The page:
The Central Appalachian Mountains, which includes West Virginia, is one of the most biologically rich landscapes in the continental United States. Many species here exist nowhere else on Earth, flourishing due to the region’s variation in topography, elevation, geology, climate and drainage patterns.
Home to one of the world’s richest temperate broadleaf deciduous forest, West Virginia also boasts habitats like dry shale barrens and cedar glades, fire-maintained pine barrens, high-elevation heathlands and grass balds, peatlands and other wetlands, natural ponds, spruce forests and caves.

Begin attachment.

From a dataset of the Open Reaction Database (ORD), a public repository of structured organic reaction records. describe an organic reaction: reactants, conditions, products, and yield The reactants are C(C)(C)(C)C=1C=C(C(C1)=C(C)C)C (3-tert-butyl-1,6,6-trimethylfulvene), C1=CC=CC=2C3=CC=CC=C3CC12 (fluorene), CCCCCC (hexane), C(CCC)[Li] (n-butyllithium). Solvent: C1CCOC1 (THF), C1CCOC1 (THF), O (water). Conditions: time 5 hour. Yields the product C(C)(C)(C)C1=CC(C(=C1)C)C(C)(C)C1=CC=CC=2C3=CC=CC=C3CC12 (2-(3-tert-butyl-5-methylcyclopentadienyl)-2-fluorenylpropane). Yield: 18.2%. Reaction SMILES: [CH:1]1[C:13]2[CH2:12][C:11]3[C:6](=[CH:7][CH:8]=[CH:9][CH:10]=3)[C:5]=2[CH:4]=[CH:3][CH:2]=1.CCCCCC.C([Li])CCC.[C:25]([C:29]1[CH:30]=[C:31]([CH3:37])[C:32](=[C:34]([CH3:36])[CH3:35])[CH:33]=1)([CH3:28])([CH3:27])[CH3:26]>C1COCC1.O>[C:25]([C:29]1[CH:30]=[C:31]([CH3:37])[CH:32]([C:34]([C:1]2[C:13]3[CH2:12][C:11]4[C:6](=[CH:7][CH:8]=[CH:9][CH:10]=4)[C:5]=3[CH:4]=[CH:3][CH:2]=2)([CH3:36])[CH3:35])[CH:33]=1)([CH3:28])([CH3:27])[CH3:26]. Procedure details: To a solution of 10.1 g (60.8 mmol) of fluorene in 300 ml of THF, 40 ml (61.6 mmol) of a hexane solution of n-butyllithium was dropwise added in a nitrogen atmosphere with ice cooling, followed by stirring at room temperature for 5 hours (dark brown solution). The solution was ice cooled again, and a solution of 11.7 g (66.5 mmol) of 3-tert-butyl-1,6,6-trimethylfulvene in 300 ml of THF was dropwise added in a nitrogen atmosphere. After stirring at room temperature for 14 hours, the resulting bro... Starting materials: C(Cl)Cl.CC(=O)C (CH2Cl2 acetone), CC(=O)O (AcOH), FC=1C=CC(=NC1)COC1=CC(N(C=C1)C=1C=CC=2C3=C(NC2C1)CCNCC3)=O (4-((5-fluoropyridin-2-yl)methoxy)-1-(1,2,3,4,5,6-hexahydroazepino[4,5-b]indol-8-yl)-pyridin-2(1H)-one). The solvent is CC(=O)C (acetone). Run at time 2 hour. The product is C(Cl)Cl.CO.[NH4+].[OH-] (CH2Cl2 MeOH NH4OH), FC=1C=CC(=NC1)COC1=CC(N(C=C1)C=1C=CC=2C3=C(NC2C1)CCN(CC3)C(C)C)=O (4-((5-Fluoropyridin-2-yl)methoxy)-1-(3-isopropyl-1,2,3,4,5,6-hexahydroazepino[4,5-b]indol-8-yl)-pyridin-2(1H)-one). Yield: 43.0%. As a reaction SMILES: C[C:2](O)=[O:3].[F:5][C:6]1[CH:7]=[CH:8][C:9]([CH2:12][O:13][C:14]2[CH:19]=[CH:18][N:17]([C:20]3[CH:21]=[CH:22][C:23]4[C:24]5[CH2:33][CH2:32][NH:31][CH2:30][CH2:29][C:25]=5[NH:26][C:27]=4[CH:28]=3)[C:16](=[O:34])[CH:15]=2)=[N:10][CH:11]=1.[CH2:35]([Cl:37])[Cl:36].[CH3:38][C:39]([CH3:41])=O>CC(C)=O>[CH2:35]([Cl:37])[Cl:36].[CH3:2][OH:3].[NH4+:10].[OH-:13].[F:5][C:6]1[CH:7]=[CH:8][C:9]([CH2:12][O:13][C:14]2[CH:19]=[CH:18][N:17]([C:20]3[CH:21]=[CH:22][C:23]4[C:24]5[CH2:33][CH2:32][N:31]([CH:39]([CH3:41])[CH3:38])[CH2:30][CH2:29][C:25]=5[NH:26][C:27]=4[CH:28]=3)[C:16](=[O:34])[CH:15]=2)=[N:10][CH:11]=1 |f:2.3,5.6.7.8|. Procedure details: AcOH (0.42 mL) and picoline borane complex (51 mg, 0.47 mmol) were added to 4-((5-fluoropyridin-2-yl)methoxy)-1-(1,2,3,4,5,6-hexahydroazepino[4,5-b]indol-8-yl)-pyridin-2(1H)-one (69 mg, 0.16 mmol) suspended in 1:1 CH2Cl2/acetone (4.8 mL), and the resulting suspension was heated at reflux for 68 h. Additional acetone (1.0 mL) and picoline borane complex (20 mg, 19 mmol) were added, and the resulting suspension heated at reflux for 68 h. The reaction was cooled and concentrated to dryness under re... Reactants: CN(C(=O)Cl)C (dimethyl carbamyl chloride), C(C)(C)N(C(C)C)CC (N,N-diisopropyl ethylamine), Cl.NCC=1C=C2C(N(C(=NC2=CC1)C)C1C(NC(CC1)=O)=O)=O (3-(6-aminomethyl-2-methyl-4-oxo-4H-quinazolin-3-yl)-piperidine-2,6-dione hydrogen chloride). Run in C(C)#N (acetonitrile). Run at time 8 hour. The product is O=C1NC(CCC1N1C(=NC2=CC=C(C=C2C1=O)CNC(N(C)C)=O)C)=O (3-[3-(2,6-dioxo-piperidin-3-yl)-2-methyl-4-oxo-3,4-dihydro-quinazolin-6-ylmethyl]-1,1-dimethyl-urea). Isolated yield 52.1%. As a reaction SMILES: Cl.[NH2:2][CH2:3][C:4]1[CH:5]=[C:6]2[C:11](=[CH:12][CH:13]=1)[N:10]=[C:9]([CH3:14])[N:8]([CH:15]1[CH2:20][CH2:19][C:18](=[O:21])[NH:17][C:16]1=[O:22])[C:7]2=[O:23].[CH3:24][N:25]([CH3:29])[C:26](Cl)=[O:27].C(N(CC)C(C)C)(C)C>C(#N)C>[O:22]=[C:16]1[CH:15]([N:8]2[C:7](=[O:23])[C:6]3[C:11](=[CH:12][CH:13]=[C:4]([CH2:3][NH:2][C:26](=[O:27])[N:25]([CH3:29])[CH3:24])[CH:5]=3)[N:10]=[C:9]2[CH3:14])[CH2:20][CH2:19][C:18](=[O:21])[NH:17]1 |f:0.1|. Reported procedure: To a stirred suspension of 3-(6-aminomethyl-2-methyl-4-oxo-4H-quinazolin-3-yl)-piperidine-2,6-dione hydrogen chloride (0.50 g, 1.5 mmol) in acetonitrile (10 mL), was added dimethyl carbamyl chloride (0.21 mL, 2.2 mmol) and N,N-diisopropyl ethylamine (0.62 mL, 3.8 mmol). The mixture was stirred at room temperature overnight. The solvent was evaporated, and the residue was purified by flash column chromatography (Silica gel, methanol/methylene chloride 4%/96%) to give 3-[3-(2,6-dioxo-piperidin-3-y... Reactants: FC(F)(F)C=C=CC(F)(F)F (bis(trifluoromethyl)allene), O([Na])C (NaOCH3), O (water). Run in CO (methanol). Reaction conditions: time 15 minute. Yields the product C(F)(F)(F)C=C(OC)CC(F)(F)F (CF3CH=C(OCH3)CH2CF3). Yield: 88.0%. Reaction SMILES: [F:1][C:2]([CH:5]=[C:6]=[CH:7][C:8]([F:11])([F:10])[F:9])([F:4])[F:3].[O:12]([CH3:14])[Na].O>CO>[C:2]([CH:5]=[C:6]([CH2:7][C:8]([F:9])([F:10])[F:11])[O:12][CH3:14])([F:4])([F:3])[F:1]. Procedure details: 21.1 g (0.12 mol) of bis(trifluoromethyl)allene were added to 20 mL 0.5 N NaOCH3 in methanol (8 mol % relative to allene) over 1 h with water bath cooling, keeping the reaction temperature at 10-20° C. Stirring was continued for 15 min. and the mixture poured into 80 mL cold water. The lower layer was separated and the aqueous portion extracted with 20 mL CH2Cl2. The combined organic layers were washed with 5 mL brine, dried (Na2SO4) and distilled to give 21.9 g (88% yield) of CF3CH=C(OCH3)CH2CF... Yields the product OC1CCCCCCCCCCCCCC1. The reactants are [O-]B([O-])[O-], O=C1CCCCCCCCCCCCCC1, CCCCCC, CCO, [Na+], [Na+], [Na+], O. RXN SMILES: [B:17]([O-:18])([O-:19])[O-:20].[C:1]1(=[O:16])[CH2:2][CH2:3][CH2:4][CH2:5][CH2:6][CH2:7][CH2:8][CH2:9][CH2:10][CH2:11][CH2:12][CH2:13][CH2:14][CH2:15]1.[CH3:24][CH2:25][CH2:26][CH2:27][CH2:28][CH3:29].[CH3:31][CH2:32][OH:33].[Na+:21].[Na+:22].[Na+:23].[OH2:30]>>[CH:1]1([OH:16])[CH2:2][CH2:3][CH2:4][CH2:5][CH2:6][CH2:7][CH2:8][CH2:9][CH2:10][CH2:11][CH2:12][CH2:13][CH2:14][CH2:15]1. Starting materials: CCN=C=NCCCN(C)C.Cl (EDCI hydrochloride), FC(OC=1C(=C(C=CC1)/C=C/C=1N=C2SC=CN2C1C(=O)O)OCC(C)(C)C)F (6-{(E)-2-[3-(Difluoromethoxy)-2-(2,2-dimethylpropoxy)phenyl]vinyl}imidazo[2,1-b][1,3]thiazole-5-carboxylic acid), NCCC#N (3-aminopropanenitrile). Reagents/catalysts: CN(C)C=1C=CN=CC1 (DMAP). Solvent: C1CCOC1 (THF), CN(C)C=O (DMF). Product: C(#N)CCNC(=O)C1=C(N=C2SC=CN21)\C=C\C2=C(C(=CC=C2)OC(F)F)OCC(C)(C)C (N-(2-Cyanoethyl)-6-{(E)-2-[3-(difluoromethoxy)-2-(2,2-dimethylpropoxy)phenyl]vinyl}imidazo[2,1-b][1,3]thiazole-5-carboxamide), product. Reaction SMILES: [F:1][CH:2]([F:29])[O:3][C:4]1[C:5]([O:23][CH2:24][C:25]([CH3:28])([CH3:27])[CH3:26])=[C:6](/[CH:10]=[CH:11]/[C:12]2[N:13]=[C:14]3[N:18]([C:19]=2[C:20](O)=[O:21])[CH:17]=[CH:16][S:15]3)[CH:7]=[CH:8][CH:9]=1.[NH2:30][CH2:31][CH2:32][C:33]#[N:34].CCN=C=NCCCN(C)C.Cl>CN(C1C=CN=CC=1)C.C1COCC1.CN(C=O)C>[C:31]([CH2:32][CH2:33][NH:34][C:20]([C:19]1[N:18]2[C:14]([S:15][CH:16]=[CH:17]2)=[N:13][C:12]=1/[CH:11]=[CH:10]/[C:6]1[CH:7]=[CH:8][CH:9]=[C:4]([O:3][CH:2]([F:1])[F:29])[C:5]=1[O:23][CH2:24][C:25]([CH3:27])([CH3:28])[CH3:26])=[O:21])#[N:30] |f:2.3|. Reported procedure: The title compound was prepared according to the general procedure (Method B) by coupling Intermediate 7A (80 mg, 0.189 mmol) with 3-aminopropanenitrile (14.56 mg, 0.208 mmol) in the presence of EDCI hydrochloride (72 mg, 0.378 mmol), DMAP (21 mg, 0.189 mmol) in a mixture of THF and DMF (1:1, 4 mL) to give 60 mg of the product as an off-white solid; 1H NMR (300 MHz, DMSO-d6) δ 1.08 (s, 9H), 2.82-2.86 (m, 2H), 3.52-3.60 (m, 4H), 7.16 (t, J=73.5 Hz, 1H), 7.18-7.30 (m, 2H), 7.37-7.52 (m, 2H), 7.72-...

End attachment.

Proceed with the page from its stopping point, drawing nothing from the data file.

The Nature Conservancy’s strategies to conserving West Virginia’s natural treasures are collaborative, science-based and holistic. This approach enables us to preserve healthy ecosystems capable of supporting people and nature for generations to come.
The Conservancy is actively engaged in: